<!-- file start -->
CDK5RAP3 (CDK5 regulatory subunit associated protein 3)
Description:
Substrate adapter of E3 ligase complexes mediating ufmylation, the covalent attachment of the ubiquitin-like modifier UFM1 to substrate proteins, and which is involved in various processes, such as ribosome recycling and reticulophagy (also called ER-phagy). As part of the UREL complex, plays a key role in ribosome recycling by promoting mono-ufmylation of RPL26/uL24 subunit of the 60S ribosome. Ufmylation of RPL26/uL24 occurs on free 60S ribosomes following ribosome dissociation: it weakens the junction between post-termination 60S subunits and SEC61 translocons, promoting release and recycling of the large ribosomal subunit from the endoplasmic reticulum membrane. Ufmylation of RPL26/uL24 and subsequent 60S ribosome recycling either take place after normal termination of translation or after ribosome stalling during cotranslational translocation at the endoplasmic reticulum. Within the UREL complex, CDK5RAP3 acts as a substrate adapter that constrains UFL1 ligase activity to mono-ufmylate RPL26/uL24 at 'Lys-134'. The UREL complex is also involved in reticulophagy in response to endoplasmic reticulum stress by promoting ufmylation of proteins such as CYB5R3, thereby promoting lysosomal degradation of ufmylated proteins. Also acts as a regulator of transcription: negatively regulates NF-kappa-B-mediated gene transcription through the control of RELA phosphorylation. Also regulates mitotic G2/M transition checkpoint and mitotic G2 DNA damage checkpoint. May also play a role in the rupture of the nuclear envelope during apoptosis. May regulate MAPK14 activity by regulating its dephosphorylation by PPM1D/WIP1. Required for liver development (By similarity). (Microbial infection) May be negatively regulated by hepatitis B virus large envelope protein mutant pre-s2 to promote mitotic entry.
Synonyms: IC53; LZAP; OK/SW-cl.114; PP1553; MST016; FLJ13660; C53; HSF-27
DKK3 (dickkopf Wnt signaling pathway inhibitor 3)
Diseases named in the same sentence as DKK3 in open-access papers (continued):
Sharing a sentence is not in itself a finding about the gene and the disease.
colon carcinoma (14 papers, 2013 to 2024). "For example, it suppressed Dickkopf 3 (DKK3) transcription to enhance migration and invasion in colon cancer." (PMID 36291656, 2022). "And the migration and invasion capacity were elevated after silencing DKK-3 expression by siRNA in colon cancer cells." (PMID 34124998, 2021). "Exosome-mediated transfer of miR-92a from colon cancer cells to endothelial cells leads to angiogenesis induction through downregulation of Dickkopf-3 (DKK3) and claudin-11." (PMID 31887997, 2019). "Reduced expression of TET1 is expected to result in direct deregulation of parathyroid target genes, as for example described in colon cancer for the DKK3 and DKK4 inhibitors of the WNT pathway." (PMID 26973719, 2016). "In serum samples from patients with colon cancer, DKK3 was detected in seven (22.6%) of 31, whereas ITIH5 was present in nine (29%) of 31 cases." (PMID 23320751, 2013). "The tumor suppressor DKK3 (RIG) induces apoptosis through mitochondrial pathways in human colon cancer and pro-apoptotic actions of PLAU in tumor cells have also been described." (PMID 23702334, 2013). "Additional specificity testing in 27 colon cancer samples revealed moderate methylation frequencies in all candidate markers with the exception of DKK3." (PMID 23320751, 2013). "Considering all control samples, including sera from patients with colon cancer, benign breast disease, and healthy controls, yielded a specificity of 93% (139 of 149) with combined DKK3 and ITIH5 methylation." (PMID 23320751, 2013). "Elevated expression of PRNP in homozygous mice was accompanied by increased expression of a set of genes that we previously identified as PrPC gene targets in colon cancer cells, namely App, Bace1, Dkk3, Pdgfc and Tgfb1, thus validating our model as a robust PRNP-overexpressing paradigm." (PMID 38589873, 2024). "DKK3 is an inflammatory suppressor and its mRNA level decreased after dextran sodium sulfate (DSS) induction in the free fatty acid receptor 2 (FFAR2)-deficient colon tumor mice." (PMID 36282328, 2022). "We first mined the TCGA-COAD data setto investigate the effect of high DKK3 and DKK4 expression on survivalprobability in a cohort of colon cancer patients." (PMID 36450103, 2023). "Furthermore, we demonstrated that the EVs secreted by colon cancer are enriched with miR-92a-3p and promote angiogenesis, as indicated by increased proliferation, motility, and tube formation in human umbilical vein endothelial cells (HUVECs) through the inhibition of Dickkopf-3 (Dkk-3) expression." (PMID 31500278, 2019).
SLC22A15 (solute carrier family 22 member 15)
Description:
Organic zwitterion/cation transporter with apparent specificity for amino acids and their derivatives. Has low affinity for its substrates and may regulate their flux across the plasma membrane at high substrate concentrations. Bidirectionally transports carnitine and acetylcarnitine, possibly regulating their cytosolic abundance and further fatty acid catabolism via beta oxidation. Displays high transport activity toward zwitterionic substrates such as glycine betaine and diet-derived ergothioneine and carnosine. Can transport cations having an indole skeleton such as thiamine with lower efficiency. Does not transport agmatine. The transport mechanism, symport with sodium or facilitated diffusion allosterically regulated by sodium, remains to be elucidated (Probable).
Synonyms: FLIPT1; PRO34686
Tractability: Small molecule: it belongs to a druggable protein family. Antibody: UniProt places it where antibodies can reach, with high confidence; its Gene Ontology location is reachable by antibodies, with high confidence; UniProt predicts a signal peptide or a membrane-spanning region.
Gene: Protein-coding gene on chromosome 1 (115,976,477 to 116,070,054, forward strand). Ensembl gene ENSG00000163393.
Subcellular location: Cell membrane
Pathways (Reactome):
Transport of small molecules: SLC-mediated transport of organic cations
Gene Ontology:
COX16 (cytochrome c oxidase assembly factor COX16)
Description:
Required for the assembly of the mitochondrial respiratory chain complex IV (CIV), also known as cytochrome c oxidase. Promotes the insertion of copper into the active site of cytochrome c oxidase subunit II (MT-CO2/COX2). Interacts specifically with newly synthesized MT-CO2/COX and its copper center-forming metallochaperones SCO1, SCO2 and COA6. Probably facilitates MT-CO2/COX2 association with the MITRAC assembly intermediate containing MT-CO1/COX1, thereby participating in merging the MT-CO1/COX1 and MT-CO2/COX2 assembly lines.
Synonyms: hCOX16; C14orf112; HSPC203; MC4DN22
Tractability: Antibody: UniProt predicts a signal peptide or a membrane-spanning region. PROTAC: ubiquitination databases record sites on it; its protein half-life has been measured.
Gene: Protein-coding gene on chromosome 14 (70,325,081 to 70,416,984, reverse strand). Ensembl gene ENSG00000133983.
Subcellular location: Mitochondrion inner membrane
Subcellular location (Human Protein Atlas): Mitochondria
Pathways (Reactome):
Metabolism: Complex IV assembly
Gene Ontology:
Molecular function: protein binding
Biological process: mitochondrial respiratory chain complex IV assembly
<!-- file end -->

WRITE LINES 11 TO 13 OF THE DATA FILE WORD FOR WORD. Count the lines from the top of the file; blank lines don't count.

Organic zwitterion/cation transporter with apparent specificity for amino acids and their derivatives. Has low affinity for its substrates and may regulate their flux across the plasma membrane at high substrate concentrations. Bidirectionally transports carnitine and acetylcarnitine, possibly regulating their cytosolic abundance and further fatty acid catabolism via beta oxidation. Displays high transport activity toward zwitterionic substrates such as glycine betaine and diet-derived ergothioneine and carnosine. Can transport cations having an indole skeleton such as thiamine with lower efficiency. Does not transport agmatine. The transport mechanism, symport with sodium or facilitated diffusion allosterically regulated by sodium, remains to be elucidated (Probable).
Synonyms: FLIPT1; PRO34686
Tractability: Small molecule: it belongs to a druggable protein family. Antibody: UniProt places it where antibodies can reach, with high confidence; its Gene Ontology location is reachable by antibodies, with high confidence; UniProt predicts a signal peptide or a membrane-spanning region.